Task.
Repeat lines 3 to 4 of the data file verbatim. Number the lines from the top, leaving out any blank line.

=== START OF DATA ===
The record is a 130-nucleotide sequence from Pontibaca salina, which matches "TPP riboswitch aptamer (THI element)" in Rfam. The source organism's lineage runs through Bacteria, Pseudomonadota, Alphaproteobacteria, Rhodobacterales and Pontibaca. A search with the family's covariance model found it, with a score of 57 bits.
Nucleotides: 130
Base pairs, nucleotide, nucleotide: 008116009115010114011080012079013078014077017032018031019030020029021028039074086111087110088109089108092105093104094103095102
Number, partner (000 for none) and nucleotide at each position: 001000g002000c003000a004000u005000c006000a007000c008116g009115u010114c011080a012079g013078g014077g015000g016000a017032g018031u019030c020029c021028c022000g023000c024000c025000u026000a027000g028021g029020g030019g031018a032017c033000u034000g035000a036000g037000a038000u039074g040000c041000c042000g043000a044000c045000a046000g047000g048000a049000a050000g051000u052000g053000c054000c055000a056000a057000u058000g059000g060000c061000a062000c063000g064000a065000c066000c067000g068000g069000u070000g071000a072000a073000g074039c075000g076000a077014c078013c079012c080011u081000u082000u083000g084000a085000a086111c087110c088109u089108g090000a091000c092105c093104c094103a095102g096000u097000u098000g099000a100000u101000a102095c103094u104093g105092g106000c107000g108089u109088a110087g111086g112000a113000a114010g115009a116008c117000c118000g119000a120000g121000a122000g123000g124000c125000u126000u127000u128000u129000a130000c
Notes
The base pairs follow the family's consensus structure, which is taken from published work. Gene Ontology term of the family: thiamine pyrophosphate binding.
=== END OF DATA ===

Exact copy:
Base pairs, nucleotide, nucleotide: 008116009115010114011080012079013078014077017032018031019030020029021028039074086111087110088109089108092105093104094103095102
Number, partner (000 for none) and nucleotide at each position: 001000g002000c003000a004000u005000c006000a007000c008116g009115u010114c011080a012079g013078g014077g015000g016000a017032g018031u019030c020029c021028c022000g023000c024000c025000u026000a027000g028021g029020g030019g031018a032017c033000u034000g035000a036000g037000a038000u039074g040000c041000c042000g043000a044000c045000a046000g047000g048000a049000a050000g051000u052000g053000c054000c055000a056000a057000u058000g059000g060000c061000a062000c063000g064000a065000c066000c067000g068000g069000u070000g071000a072000a073000g074039c075000g076000a077014c078013c079012c080011u081000u082000u083000g084000a085000a086111c087110c088109u089108g090000a091000c092105c093104c094103a095102g096000u097000u098000g099000a100000u101000a102095c103094u104093g105092g106000c107000g108089u109088a110087g111086g112000a113000a114010g115009a116008c117000c118000g119000a120000g121000a122000g123000g124000c125000u126000u127000u128000u129000a130000c